Jeff Wadlow

Is one of the differences the fact that Aaron’s character, Dave, has more confidence in the suit?

You know, that’s interesting, because marketing materials are very funny. There are these images in the trailers and posters that show Aaron with his shirt off, and he looks so buff. All I heard was, “Oh, they turned Kick-Ass into an action hero!” But what they don’t understand is that that’s the last shot in the movie. His journey in this film is literally, still, going from zero to hero. By the end of this movie, he really is the real deal.

It’s interesting because, in these second chapters, we often see our hero suddenly cocky, and a little drunk on their powers and abilities. But they all get torn down. It’s inevitable. Does Kick--Ass get torn down in this movie?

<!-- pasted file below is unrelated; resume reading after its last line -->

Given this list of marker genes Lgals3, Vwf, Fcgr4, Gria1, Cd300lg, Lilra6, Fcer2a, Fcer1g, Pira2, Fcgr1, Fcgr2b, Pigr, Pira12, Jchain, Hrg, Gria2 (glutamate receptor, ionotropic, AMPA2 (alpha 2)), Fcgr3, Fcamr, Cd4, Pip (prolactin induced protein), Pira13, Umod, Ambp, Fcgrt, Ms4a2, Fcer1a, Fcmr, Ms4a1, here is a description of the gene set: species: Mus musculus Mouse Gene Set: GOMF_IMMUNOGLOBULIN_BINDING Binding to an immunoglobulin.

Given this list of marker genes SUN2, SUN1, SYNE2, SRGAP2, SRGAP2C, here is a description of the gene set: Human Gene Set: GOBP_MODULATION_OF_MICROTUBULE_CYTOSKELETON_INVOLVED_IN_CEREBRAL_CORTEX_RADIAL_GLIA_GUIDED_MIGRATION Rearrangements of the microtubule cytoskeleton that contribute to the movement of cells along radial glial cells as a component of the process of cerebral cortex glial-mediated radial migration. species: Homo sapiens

Oh yeah. I promise you, there’s not other superhero movie that is as hard on its characters as we are. We put them through the wringer.

OK, tell me … why?

I think that’s what Kick-Ass does. It wants to be truthful. It wants to create authentic moments. That’s where the humor comes from. That’s where the intense action comes from. This isn’t PG, safe action. If you are going to get into a fight, you are going to get home. And in the real world, you lose people who you care about. There are no rules. There’s no karma, no Robert McKee story structure paradigm that’s being placed on your life. Bad shit happens, and it hurts. It breaks your heart. And we do that to our characters.

It’s a weird thing, though, to talk about realism with this movie, you know? Because this movie is not realistic! Like, at all. But what we are saying is, “If you were a superhero in the real world, it wouldn’t play out the way you think it would. People aren’t playing by superhero rules, just because you want to play superhero.” And then we follow that idea to absurd extremes.

Jeff Wadlow’s Kick-Ass 2 currently is in theaters.

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